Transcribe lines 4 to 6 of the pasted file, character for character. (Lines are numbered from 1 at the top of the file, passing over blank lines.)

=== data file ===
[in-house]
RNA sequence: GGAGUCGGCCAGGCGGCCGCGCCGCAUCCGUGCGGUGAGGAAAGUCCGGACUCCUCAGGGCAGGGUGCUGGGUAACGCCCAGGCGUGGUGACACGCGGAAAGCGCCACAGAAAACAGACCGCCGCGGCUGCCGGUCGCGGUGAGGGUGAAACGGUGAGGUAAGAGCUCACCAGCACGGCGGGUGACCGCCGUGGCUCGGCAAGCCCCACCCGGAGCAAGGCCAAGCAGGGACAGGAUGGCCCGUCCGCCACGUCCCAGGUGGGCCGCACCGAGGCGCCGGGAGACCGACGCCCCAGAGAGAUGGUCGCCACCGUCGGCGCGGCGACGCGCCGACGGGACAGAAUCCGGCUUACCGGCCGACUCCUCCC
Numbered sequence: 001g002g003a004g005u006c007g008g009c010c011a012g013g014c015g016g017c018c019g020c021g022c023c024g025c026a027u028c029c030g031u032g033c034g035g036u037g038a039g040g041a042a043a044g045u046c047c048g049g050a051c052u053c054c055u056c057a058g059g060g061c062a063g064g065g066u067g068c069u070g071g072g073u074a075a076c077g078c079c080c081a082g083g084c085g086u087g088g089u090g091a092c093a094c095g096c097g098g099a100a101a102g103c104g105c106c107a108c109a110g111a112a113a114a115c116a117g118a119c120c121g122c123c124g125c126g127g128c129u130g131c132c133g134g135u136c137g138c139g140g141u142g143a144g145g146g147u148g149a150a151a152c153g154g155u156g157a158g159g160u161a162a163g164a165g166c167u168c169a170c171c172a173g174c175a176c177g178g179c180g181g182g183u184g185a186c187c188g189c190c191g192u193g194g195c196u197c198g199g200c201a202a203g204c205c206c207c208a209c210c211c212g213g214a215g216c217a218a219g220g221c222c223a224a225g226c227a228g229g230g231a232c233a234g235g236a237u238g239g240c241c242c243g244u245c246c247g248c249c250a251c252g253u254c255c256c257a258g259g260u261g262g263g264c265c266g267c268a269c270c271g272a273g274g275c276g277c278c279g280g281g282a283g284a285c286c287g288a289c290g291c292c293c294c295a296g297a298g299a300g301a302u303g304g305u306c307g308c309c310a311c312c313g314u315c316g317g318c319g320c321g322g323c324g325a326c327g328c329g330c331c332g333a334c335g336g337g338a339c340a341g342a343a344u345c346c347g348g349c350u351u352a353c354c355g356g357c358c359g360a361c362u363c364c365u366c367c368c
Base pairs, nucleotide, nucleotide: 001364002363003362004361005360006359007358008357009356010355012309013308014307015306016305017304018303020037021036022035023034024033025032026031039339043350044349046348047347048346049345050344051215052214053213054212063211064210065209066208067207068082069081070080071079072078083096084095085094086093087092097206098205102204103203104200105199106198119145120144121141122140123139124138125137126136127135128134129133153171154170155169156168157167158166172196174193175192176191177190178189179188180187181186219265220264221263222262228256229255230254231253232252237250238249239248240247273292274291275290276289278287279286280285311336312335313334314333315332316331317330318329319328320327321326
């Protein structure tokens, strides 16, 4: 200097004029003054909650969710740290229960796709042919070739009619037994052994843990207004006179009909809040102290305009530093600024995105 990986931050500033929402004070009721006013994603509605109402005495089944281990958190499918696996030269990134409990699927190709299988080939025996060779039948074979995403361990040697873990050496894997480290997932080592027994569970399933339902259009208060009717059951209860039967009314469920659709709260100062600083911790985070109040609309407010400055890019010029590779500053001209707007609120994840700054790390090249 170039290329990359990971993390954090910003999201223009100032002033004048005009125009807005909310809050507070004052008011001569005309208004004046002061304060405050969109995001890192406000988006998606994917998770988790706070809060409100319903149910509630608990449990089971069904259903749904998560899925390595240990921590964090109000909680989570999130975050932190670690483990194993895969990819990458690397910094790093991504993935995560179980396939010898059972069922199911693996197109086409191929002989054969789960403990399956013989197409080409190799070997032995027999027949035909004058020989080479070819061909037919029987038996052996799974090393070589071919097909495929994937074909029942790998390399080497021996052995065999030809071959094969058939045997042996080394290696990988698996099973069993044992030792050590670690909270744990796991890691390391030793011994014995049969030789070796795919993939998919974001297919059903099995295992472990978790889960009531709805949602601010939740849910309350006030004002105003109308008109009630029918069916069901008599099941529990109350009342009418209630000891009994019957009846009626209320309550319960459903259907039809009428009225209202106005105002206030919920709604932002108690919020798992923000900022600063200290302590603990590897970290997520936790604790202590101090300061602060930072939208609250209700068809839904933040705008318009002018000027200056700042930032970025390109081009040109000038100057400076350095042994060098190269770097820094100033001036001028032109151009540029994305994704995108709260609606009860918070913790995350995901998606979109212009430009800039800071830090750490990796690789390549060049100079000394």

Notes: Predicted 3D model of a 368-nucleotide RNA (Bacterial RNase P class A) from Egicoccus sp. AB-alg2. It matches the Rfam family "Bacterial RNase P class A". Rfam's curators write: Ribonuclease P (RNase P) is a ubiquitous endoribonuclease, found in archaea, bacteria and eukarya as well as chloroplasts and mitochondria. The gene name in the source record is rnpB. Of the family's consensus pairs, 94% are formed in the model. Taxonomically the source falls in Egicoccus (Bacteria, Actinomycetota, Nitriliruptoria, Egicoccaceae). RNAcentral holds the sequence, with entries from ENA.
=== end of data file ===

Base pairs, nucleotide, nucleotide: 001364002363003362004361005360006359007358008357009356010355012309013308014307015306016305017304018303020037021036022035023034024033025032026031039339043350044349046348047347048346049345050344051215052214053213054212063211064210065209066208067207068082069081070080071079072078083096084095085094086093087092097206098205102204103203104200105199106198119145120144121141122140123139124138125137126136127135128134129133153171154170155169156168157167158166172196174193175192176191177190178189179188180187181186219265220264221263222262228256229255230254231253232252237250238249239248240247273292274291275290276289278287279286280285311336312335313334314333315332316331317330318329319328320327321326
């Protein structure tokens, strides 16, 4: 200097004029003054909650969710740290229960796709042919070739009619037994052994843990207004006179009909809040102290305009530093600024995105 990986931050500033929402004070009721006013994603509605109402005495089944281990958190499918696996030269990134409990699927190709299988080939025996060779039948074979995403361990040697873990050496894997480290997932080592027994569970399933339902259009208060009717059951209860039967009314469920659709709260100062600083911790985070109040609309407010400055890019010029590779500053001209707007609120994840700054790390090249 170039290329990359990971993390954090910003999201223009100032002033004048005009125009807005909310809050507070004052008011001569005309208004004046002061304060405050969109995001890192406000988006998606994917998770988790706070809060409100319903149910509630608990449990089971069904259903749904998560899925390595240990921590964090109000909680989570999130975050932190670690483990194993895969990819990458690397910094790093991504993935995560179980396939010898059972069922199911693996197109086409191929002989054969789960403990399956013989197409080409190799070997032995027999027949035909004058020989080479070819061909037919029987038996052996799974090393070589071919097909495929994937074909029942790998390399080497021996052995065999030809071959094969058939045997042996080394290696990988698996099973069993044992030792050590670690909270744990796991890691390391030793011994014995049969030789070796795919993939998919974001297919059903099995295992472990978790889960009531709805949602601010939740849910309350006030004002105003109308008109009630029918069916069901008599099941529990109350009342009418209630000891009994019957009846009626209320309550319960459903259907039809009428009225209202106005105002206030919920709604932002108690919020798992923000900022600063200290302590603990590897970290997520936790604790202590101090300061602060930072939208609250209700068809839904933040705008318009002018000027200056700042930032970025390109081009040109000038100057400076350095042994060098190269770097820094100033001036001028032109151009540029994305994704995108709260609606009860918070913790995350995901998606979109212009430009800039800071830090750490990796690789390549060049100079000394």

Notes: Predicted 3D model of a 368-nucleotide RNA (Bacterial RNase P class A) from Egicoccus sp. AB-alg2. It matches the Rfam family "Bacterial RNase P class A". Rfam's curators write: Ribonuclease P (RNase P) is a ubiquitous endoribonuclease, found in archaea, bacteria and eukarya as well as chloroplasts and mitochondria. The gene name in the source record is rnpB. Of the family's consensus pairs, 94% are formed in the model. Taxonomically the source falls in Egicoccus (Bacteria, Actinomycetota, Nitriliruptoria, Egicoccaceae). RNAcentral holds the sequence, with entries from ENA.